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Succession Planning for the C-Suite

Whether you’re in the c-suite of a high-profile business like Microsoft or own your own store on Main Street, there comes a time when succession planning needs to be discussed. It isn’t always an easy discussion, but one that’s necessary for your business to continue to succeed.

In a 2011 poll, 23% of organizations have a formal succession plan compared to 38% having an informal plan.

These facts should make you stop in your tracks.

This poll, conducted by the Society for Human Resources Management, said that most succession plans are found in larger organizations that have 2,500 or more employees. While that’s great, it’s still an alarming figure. If you run a major brand, say United or Google for example, there had better be plans for someone leaving the c-suite. Even if you’re a local shop, it’s a good idea to have a plan in place.

How do you go about putting a plan in place? First, pick out the people you think would be most likely to succeed in the position. Don’t just take their experience or years with the company into consideration. If you’re thinking about moving someone into the c-suite, consider his or her ability to lead, motivate, and drive change.

Making Marketing WorkIf you can’t choose, let the team help. I don’t mean by taking a vote – I mean by letting them nominate themselves. It allows you to maintain transparency within your company by letting everyone know what’s going on. As an added bonus, it allows you to weed people out. If someone doesn’t self-nominate, should you still consider them for the position?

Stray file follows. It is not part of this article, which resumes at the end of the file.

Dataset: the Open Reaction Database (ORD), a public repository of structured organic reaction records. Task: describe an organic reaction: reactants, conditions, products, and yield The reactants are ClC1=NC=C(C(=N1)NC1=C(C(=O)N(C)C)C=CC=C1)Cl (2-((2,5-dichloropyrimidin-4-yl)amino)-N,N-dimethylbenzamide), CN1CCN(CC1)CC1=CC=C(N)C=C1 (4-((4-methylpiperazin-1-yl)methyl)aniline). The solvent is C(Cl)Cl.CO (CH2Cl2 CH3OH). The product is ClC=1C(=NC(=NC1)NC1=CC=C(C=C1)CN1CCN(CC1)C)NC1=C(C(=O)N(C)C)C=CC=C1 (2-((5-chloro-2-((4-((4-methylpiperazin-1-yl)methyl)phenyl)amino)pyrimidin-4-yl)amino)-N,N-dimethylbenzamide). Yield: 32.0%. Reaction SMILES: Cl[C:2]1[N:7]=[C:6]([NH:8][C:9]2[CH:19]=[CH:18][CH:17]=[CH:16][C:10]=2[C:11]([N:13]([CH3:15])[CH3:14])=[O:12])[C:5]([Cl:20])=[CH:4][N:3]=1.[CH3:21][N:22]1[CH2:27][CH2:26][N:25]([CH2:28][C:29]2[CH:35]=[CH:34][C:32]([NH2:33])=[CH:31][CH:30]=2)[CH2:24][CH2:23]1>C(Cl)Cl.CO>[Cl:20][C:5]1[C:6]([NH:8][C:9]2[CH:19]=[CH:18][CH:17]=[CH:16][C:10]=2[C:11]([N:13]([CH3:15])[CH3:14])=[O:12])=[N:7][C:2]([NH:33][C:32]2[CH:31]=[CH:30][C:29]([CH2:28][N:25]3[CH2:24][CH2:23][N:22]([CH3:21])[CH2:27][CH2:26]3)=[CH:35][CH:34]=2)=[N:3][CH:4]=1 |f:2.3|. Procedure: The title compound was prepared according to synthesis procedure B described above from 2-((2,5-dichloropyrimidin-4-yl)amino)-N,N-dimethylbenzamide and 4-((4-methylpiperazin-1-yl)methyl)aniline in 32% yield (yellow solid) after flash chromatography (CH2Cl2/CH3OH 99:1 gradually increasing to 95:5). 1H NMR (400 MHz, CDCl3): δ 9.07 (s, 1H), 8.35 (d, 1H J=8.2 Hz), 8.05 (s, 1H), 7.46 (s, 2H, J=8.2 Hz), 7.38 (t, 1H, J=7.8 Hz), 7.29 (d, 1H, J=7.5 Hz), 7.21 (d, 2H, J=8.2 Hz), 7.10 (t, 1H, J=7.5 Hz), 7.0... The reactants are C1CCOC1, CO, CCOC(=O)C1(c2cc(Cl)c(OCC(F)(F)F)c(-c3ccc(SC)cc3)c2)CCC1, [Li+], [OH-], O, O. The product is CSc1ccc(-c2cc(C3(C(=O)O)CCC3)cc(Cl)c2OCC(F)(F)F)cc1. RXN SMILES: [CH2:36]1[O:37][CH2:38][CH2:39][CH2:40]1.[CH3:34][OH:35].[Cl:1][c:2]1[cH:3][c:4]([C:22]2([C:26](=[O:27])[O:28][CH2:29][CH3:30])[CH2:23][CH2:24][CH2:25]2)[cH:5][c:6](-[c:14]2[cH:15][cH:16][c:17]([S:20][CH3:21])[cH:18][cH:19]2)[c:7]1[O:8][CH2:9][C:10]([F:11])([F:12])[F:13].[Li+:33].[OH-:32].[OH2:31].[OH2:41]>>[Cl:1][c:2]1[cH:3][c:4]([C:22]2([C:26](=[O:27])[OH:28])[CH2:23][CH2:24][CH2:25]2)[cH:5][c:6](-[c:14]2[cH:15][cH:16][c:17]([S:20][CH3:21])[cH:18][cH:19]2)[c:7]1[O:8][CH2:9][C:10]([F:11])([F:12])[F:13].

What if no one self-nominates, and the people you hand select don’t work out? Find someone outside of the organization that you trust and evaluate their experience, skills and capabilities. There’s no shortage of people looking to get into the c-suite – just make sure they want to drink your businesses Kool-Aid and will dedicate themselves to your brand (and brand promise).

Once you’ve gotten your select few chosen, it’s time to get them ready. This preparation is crucial because you want to give them all the tools they need to be ready. It’s much more than simply leading a horse to water – they must jump into the water. Board meetings, counseling sessions, education opportunities, and networking are all key factors. Again, giving them the tools they need for the job.

You’ve got the tools and the people who want to see the business succeed after you’re gone. Make sure you have plans in place to bring those people on before it’s too late. It’s peace of mind for you and your business.


JWH_headshot4Jeffrey Hayzlett is a global business celebrity and speaker, bestselling author, Contributing Editor for Bloomberg Television, and former Fortune 100 c-suite executive. He is the CEO of The Hayzlett Group, an international strategic business consulting company focused on leading change and developing high growth companies. Contact us for more information.

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